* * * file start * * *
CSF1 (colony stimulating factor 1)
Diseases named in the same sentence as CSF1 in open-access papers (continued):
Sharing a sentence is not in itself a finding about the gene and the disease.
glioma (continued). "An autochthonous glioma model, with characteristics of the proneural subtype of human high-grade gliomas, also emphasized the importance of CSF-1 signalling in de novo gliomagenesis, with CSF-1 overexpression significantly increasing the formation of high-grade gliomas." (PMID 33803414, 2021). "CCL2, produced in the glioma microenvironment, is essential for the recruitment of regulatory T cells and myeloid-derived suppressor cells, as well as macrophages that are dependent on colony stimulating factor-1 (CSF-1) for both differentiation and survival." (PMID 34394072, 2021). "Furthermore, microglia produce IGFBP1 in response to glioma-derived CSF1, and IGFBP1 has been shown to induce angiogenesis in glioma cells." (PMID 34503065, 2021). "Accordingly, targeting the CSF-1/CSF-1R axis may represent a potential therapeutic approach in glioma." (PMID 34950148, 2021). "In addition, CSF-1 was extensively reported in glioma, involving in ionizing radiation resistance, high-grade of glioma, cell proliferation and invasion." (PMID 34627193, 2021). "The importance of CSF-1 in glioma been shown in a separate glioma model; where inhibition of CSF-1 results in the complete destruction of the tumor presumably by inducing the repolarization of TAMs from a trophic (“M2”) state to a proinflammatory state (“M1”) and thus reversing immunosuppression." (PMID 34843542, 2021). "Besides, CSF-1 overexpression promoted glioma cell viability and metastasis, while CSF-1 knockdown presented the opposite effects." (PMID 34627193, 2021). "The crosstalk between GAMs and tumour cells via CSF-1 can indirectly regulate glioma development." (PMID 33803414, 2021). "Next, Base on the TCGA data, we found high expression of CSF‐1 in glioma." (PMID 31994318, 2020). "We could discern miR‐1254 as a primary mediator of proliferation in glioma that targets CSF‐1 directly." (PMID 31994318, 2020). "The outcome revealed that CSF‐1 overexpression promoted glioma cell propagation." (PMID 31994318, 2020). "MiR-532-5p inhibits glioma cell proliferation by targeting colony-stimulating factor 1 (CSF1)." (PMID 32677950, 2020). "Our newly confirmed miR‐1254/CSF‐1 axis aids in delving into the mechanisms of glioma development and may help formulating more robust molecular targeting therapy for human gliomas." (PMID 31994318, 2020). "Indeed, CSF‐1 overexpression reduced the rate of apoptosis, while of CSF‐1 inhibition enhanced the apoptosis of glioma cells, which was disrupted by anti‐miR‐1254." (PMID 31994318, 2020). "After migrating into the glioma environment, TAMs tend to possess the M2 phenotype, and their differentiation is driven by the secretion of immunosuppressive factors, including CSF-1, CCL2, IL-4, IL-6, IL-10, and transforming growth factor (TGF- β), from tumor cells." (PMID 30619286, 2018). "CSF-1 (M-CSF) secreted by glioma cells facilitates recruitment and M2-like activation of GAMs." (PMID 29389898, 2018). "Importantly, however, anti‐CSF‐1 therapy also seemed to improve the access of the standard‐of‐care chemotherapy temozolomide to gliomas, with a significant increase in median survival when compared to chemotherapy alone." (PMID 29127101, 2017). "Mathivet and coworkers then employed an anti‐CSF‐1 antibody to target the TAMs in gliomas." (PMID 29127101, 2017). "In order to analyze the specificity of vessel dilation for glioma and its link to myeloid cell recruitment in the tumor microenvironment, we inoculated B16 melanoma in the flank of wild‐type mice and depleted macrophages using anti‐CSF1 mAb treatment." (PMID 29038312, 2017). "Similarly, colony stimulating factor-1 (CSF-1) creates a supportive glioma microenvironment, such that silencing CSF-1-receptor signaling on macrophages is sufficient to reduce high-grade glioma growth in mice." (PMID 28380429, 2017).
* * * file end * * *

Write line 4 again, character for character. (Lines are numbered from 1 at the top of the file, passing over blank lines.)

glioma (continued). "An autochthonous glioma model, with characteristics of the proneural subtype of human high-grade gliomas, also emphasized the importance of CSF-1 signalling in de novo gliomagenesis, with CSF-1 overexpression significantly increasing the formation of high-grade gliomas." (PMID 33803414, 2021). "CCL2, produced in the glioma microenvironment, is essential for the recruitment of regulatory T cells and myeloid-derived suppressor cells, as well as macrophages that are dependent on colony stimulating factor-1 (CSF-1) for both differentiation and survival." (PMID 34394072, 2021). "Furthermore, microglia produce IGFBP1 in response to glioma-derived CSF1, and IGFBP1 has been shown to induce angiogenesis in glioma cells." (PMID 34503065, 2021). "Accordingly, targeting the CSF-1/CSF-1R axis may represent a potential therapeutic approach in glioma." (PMID 34950148, 2021). "In addition, CSF-1 was extensively reported in glioma, involving in ionizing radiation resistance, high-grade of glioma, cell proliferation and invasion." (PMID 34627193, 2021). "The importance of CSF-1 in glioma been shown in a separate glioma model; where inhibition of CSF-1 results in the complete destruction of the tumor presumably by inducing the repolarization of TAMs from a trophic (“M2”) state to a proinflammatory state (“M1”) and thus reversing immunosuppression." (PMID 34843542, 2021). "Besides, CSF-1 overexpression promoted glioma cell viability and metastasis, while CSF-1 knockdown presented the opposite effects." (PMID 34627193, 2021). "The crosstalk between GAMs and tumour cells via CSF-1 can indirectly regulate glioma development." (PMID 33803414, 2021). "Next, Base on the TCGA data, we found high expression of CSF‐1 in glioma." (PMID 31994318, 2020). "We could discern miR‐1254 as a primary mediator of proliferation in glioma that targets CSF‐1 directly." (PMID 31994318, 2020). "The outcome revealed that CSF‐1 overexpression promoted glioma cell propagation." (PMID 31994318, 2020). "MiR-532-5p inhibits glioma cell proliferation by targeting colony-stimulating factor 1 (CSF1)." (PMID 32677950, 2020). "Our newly confirmed miR‐1254/CSF‐1 axis aids in delving into the mechanisms of glioma development and may help formulating more robust molecular targeting therapy for human gliomas." (PMID 31994318, 2020). "Indeed, CSF‐1 overexpression reduced the rate of apoptosis, while of CSF‐1 inhibition enhanced the apoptosis of glioma cells, which was disrupted by anti‐miR‐1254." (PMID 31994318, 2020). "After migrating into the glioma environment, TAMs tend to possess the M2 phenotype, and their differentiation is driven by the secretion of immunosuppressive factors, including CSF-1, CCL2, IL-4, IL-6, IL-10, and transforming growth factor (TGF- β), from tumor cells." (PMID 30619286, 2018). "CSF-1 (M-CSF) secreted by glioma cells facilitates recruitment and M2-like activation of GAMs." (PMID 29389898, 2018). "Importantly, however, anti‐CSF‐1 therapy also seemed to improve the access of the standard‐of‐care chemotherapy temozolomide to gliomas, with a significant increase in median survival when compared to chemotherapy alone." (PMID 29127101, 2017). "Mathivet and coworkers then employed an anti‐CSF‐1 antibody to target the TAMs in gliomas." (PMID 29127101, 2017). "In order to analyze the specificity of vessel dilation for glioma and its link to myeloid cell recruitment in the tumor microenvironment, we inoculated B16 melanoma in the flank of wild‐type mice and depleted macrophages using anti‐CSF1 mAb treatment." (PMID 29038312, 2017). "Similarly, colony stimulating factor-1 (CSF-1) creates a supportive glioma microenvironment, such that silencing CSF-1-receptor signaling on macrophages is sufficient to reduce high-grade glioma growth in mice." (PMID 28380429, 2017).